After the tubes are full of earth, water them with a fine spray (see my cheap recycled watering rose) and either sow seeds in them or plant seedlings, depending on how much space you have. In my home garden space is at a premium, so I sowed seed in six packs first. Linda Woodrow claims that seedlings can easily be transplanted when they are very young, barely two leaves plus a seed leaf, and that later transplanting is more traumatizing.
I found that in our winter, or perhaps it was the transplant shock, these tiny seedlings in the tubes just became static and did not grow for months. This is why I began to tweak the system. I’ve tried smaller tubes, though the smaller bottles are hard to find, as well as toilet rolls, in which I sow direct, avoiding transplanting shock altogether.
When the plants are quite large and robust, plant them out in their final location. By this time they will have well developed root systems. Dig a hole exactly the size of the tube, plant the tube and then gently pull it up till it is like a collar around the plant to protect the new transplant from pests. When it is obviously thriving, remove the tube completely. In the case of cardboard toilet rolls, they rot, and you do not have to remove them. Actually the hair roots may be embedded in the cardboard and shifting it up will probably do more harm than good.
Optimizing productivity in the beds
You will see that your vegetable plants literally ‘hit the ground running’ and thrive. You save space in many ways. Seeds planted direct take time to germinate, and then time to grow, all the while exposed to the danger of scratching birds and pests which like fresh young seed sprouts. Months later you may have a sizable plant and then you must wait a while longer to harvest. However, with tubes your bed space is productive all the time, carrying plants close to harvest which just need to get a bit larger, rather than grow up all the way from seed. Your beds also only contain flourishing plants, as the ones that are weak and die off are left behind when you plant out from the tube tray. All in all from sowing to a 30 cm high dill plant I can cautiously pick from was 3 months, or 11 weeks. That isn’t enormously fast, but I am working on refining the method by sowing direct into the tubes.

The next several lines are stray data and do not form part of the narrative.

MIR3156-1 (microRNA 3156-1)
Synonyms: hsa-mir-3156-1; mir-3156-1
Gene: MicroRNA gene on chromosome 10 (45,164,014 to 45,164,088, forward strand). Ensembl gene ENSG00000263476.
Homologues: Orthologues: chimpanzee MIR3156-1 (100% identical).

Optimizing your nursery space
If you use small tubes, you can sow more seeds and also save space in the nursery. The tubes are packed tight together, and its easy to transport a lot of them at one time in their trays, which saves an enormous amount of time.
Tube systems suit organic propagation more than plug trays
The other advantage of this system, against plug trays for instance, is that there is enough soil for a seedling to grow without artificial feeding. In a plug tray the root space is so small, I’ve never got big plants using organic methods. Other people can perhaps. It is all a learning curve, and I’m in the enthusiastic beginner part of the curve, and I think what makes my life easier helps a lot of people who are there with me.
This method in which I describe how to plant a tube system can use
recycled materials which is a big plus. You can also re-use your plastic tubes again and again, though they do require time investment in the beginning. I hope you will find this article
useful and that it will help you with your gardening. I would be thrilled if you let me know of any
successes and problems if you try it. I will be making an album with pictures of the four variations of the tube system I've used thus far. Access it through the link below.
Please let me know if you have any questions, comments or stories to share on gardening, permaculture, regenerative agriculture, food forests, natural gardening, do nothing gardening, observations about pests and diseases, foraging, dealing with and using weeds constructively, composting and going offgrid.
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Another way to recycle plastic in the nursery
I don't know what to do with these milk bags. Other ways of buying milk I can't afford. But they make PERFECT planting bags.